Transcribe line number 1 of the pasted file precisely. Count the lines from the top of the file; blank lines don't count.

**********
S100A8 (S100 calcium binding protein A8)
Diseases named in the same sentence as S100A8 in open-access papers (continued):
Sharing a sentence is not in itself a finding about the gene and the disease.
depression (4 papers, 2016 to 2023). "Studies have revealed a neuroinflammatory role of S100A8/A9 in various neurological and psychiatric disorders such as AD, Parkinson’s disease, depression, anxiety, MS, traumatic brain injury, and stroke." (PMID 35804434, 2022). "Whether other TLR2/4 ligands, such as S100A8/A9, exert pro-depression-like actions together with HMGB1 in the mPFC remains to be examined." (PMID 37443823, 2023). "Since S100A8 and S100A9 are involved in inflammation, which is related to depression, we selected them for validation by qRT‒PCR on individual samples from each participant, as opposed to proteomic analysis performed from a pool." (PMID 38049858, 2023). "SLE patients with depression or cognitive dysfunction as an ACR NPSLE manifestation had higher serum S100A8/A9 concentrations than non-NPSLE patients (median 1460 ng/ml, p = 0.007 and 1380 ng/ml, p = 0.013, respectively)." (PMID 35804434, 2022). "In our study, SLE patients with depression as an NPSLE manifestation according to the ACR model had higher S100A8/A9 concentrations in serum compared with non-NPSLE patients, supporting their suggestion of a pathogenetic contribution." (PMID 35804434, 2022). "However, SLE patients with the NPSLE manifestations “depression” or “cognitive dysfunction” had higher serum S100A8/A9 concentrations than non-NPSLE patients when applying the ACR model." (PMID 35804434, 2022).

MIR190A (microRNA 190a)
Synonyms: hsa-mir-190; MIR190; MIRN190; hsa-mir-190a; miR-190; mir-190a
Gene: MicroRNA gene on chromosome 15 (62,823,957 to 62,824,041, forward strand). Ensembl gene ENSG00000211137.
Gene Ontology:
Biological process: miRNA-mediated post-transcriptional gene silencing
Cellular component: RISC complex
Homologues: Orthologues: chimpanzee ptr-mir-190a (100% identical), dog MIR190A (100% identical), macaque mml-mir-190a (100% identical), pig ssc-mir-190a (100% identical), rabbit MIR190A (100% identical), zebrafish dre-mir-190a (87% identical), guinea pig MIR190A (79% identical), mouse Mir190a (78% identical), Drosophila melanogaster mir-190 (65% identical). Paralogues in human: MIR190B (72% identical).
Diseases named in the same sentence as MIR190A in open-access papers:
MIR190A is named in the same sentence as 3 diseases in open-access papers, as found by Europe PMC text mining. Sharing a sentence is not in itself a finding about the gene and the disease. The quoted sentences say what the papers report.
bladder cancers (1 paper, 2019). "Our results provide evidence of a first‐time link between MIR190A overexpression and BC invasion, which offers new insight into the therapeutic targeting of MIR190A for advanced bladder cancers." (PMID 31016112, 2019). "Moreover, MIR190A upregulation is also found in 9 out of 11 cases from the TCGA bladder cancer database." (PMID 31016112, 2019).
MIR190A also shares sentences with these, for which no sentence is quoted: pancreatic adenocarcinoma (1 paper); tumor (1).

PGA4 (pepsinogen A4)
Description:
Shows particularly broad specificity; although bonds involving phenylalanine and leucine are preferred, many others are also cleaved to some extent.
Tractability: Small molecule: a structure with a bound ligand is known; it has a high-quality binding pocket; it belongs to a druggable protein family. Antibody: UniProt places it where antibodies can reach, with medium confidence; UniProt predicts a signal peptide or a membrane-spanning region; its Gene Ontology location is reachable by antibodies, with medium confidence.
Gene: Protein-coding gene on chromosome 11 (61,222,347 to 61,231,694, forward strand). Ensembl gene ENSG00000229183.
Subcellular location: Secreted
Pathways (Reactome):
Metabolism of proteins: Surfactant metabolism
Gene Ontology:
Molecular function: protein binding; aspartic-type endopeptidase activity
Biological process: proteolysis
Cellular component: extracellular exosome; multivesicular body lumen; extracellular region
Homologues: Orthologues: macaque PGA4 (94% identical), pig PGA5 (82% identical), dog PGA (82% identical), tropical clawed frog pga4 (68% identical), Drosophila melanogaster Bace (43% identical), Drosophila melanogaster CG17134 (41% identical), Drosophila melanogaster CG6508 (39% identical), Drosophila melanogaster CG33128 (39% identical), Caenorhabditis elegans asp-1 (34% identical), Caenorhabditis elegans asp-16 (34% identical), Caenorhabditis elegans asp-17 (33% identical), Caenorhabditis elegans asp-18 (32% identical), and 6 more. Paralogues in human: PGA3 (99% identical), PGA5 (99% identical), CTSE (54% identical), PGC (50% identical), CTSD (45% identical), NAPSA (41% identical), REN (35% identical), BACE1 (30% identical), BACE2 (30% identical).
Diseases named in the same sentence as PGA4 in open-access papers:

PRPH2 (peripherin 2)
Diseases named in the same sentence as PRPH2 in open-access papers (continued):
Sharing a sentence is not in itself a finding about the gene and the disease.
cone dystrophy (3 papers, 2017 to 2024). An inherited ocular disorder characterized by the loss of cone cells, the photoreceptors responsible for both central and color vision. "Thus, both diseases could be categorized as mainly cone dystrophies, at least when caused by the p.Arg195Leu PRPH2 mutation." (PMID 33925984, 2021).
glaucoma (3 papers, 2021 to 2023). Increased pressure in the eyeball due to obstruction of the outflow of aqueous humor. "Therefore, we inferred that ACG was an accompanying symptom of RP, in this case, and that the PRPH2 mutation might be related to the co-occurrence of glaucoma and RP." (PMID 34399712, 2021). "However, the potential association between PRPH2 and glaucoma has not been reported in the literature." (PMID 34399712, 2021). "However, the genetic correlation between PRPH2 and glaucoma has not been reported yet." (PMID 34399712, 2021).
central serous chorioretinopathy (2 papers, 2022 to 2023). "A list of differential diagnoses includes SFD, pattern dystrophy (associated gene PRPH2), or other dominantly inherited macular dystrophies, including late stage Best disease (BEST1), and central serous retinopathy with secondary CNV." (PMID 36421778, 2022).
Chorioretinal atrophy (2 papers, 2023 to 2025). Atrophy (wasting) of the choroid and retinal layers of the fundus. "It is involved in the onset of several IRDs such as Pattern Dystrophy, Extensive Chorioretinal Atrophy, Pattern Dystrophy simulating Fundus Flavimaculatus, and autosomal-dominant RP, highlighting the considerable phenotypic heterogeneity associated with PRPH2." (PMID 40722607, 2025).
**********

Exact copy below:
S100A8 (S100 calcium binding protein A8)